Basilica Julia. itUME. 'Il- Southern Quarters. 291
between the Plebs and the Patricians, and rebuilt on a magnificent
scale by Tiberius in 7 B.C. Its remarkable arrangement would
appear to date from this later restoration. The Cella or inner
space of this tempie differs from the usuai type in having its longer
axis (130 ft.) at right angles to the longer axis of the tempie; it is
82 ft. wide. The N. part of the cella is concealed by the ascent to
Aracoeli. A flight of steps ascended to the Pronaos, which lay 20 ft.
above the level of the street and was 88 ft. long and 46 ft. wide.
The interior of the tempie was frequently used in early times for
meetings of the Senate, and after the restoration by Tiberius it
seems to have served chiefly for the exhibition of works of art.
In order to continue our examination of the Forum we now pro¬
ceed to the entrance in the Via delle Grazie (p. 289) and visit first
the Basilica Julia.
The Basilica Julia was founded by Caesar with a view to
enlarge the Forum, and was inaugurated in 46 B.C., after the battle
of Thapsus, though stili unfinished. Augustus extended it, but be¬
fore he could witness its completion it was burnt down. The build¬
ing was again twice injured by fire towards the end of the 3rd cent¬
ury. It was restored several times, finally in A.D. 416. After sev¬
eral partial excavations, it was almost entirely extricated in 1871-83.
The ground-plan of the basilica is a rectangle, about 110 yds. long
and 53 yds. wide, occupied by a covered centrai hall (90 X 17 yds.) en¬
closed on ali four sides by doublé aisles. The Central Hali,, in which
the four different sections of the tribunal of the Centumviri held their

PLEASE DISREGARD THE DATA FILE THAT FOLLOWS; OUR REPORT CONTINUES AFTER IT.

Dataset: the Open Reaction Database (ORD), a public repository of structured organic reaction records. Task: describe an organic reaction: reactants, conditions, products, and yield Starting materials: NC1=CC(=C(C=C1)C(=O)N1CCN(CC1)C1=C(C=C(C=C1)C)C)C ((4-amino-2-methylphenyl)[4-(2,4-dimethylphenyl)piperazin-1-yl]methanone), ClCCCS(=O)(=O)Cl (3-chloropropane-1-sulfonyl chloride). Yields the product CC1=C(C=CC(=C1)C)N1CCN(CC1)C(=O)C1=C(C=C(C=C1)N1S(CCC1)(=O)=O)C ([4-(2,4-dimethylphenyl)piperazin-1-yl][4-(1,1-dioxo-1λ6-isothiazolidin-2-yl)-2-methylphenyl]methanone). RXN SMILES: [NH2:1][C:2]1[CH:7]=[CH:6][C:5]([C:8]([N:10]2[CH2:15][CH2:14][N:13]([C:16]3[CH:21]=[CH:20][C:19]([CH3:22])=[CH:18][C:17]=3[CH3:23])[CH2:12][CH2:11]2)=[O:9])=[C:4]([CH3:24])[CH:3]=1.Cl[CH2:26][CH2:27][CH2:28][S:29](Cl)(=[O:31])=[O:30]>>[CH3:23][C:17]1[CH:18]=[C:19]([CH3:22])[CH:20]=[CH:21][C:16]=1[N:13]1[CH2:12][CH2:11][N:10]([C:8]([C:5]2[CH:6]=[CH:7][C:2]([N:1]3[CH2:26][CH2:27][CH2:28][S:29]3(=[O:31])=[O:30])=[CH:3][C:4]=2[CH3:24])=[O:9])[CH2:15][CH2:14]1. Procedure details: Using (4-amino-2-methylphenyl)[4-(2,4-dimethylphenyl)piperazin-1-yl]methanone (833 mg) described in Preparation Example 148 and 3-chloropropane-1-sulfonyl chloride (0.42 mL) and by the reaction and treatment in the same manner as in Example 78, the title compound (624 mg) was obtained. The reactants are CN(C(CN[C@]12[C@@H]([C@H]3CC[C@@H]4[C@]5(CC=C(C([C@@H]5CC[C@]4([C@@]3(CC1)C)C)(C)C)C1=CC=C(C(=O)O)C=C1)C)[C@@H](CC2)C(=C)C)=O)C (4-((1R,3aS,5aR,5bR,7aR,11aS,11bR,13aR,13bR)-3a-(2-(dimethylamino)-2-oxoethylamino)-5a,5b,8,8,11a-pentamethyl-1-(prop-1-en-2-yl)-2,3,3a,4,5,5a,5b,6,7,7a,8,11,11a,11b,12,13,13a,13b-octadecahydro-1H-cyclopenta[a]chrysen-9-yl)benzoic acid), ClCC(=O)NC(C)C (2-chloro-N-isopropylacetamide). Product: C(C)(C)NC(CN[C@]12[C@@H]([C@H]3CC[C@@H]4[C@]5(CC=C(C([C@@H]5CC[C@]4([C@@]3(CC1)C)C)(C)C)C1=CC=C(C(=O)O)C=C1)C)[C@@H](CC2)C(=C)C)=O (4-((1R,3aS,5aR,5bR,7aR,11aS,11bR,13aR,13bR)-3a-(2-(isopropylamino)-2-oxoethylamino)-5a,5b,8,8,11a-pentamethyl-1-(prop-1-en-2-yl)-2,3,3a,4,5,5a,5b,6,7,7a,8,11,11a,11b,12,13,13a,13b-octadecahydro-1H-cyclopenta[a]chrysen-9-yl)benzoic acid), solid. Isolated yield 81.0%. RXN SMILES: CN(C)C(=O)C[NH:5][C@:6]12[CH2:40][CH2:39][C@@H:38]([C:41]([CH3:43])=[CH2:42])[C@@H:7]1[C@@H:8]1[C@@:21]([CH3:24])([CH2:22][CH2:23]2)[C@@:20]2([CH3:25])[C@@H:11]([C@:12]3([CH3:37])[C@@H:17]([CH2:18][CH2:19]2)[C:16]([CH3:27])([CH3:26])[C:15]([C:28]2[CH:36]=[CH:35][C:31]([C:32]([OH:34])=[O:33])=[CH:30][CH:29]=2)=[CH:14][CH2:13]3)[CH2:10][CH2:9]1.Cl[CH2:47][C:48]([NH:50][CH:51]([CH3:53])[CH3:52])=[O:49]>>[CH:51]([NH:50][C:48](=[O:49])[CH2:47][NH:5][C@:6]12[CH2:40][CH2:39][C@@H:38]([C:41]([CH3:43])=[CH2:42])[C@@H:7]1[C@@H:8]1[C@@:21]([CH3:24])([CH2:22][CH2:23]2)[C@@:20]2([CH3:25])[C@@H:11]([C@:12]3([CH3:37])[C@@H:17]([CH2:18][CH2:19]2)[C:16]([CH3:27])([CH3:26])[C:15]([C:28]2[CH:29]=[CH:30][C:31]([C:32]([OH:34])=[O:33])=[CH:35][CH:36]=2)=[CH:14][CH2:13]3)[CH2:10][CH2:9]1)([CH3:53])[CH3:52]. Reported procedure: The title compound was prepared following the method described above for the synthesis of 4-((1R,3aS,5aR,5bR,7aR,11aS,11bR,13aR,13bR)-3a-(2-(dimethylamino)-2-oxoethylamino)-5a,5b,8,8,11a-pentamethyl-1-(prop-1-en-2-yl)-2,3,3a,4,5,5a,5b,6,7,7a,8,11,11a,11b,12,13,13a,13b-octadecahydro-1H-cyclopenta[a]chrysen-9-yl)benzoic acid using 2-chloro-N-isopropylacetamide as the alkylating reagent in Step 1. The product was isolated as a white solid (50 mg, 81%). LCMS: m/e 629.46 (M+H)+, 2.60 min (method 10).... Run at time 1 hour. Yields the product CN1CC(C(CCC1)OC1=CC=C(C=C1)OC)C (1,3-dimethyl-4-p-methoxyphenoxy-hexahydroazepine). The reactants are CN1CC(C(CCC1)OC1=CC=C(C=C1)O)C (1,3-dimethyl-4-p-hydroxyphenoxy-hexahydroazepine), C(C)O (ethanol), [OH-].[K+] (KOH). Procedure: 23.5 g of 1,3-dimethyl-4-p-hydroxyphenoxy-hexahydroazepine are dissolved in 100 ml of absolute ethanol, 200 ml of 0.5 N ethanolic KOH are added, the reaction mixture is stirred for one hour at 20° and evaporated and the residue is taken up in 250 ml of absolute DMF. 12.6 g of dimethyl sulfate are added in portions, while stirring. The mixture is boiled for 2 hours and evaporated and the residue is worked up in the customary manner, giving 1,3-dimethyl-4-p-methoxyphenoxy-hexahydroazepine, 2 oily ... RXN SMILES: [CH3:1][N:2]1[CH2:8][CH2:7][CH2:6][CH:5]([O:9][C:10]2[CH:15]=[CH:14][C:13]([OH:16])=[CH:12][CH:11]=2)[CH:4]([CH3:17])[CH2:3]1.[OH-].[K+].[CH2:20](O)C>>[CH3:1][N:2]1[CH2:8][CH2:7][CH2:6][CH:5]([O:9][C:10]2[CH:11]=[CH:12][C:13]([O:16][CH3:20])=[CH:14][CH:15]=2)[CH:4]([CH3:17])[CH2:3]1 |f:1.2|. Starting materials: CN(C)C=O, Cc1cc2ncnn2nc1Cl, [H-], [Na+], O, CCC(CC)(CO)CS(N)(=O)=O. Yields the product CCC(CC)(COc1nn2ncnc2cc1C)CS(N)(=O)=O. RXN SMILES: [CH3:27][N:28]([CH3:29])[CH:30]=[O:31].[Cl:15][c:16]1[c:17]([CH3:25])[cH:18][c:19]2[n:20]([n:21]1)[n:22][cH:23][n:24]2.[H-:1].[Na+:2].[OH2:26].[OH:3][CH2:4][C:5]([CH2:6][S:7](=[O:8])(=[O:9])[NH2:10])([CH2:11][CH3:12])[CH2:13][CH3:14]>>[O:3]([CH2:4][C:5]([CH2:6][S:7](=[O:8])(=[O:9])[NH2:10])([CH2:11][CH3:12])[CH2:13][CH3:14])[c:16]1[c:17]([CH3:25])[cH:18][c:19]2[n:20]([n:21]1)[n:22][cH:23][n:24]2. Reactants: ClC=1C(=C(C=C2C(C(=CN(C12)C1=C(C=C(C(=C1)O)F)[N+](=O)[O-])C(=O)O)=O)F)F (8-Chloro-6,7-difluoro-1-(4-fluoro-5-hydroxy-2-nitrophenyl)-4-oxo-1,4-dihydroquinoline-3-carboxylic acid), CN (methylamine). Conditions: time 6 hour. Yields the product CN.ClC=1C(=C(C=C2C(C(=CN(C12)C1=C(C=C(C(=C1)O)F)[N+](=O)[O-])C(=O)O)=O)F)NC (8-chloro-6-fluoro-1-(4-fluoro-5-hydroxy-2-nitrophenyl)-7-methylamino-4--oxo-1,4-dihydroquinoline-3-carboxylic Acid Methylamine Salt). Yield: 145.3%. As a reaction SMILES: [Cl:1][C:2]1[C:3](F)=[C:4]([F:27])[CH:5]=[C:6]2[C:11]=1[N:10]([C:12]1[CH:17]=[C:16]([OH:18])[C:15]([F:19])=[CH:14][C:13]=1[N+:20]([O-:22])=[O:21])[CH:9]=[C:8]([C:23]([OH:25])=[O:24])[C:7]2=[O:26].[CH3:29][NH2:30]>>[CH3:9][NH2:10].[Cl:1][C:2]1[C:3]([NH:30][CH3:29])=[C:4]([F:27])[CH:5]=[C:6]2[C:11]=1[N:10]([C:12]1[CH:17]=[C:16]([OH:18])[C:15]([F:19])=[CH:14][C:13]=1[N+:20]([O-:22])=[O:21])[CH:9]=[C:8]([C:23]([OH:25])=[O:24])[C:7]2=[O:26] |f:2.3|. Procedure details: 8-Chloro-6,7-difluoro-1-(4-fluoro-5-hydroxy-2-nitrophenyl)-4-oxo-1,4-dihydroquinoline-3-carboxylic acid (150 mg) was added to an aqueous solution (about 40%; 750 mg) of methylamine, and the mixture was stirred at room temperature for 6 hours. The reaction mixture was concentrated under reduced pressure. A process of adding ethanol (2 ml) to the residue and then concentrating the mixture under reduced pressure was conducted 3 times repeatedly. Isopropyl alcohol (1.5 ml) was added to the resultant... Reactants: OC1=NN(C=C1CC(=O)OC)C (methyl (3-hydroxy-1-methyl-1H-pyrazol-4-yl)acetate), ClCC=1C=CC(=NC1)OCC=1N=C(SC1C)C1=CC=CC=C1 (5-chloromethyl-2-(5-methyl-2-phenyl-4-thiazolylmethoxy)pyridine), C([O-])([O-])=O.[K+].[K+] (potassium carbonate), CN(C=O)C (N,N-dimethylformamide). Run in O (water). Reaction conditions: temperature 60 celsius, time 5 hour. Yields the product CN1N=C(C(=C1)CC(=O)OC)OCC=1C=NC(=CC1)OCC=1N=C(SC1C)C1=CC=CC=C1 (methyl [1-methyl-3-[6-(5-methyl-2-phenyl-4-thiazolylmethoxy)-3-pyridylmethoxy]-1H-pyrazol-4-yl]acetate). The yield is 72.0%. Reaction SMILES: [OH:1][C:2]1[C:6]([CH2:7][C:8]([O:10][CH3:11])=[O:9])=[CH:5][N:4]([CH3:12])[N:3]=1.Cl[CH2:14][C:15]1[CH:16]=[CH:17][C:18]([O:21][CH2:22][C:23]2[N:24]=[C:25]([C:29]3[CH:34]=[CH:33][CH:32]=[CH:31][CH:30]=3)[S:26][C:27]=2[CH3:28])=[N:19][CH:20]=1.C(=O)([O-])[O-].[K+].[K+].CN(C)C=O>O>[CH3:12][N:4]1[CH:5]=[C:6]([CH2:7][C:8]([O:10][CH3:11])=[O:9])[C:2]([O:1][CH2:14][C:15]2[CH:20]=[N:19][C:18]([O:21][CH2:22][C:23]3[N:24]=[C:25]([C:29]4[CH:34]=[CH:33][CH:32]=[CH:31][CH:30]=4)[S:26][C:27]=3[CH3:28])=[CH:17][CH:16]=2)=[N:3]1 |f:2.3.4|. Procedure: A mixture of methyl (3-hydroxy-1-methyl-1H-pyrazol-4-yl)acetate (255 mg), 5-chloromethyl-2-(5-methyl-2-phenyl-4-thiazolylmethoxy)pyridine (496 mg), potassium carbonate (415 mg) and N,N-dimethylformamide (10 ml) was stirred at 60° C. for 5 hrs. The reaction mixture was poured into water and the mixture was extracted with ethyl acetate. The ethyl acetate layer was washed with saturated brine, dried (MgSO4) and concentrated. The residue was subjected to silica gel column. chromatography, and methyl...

sittings, was paved with variegated African and Phrygian marble. The
greater part of the pavement has been badly restored, a few fragments
of the originai only having been preserved. The Aisles were paved with
white marble, on which are stili seen a number of circles, and occasionally
writing, scratched on the surface by visitors. These were used in playing
a game resembling draughts ; for the ancient Romans were as ìond of
pastimes as the modern. Of the Piers nothing but the bases remain;
the blocks of which they consisted were used in building the Pai. Giraud
in the Borgo (p. 360). The brick pillars have been reconstructed, in a
manner indicated by some lingering remains and partly with the originai
materials. On the N.W. side the remains are somewhat more important,
owing to the fact that a mediaeval church (Santa Maria in Cannapara)
was built in this part of the basilica. Here, on the side next the Vicus
Jugarius, stili stand marble pillars adorned with Doric pilasters. The
exterior of the entire basilica was of marble ; the visitor must not be
misled by the travertine pier built up in modern times in the middle
of the main facade.
The main fagade of the Basilica Julia is skirted by the Sacra
Via, on the right side of which, opposite the Basilica, are seven
large brick pedestals, once coated with marble. The hasty con¬
struction of these and the brick-stamps refer them to the period of
Diocletian. The first two pedestals now support colossal columns (in
granite and pavonazzetto), which were found in fragments at their
foot in 1873 and were re-erected in 1898-99. The bases of the
columns were restored on the model of that of the Phocas column.
A little to the right of the Sacra Via, almost opposite the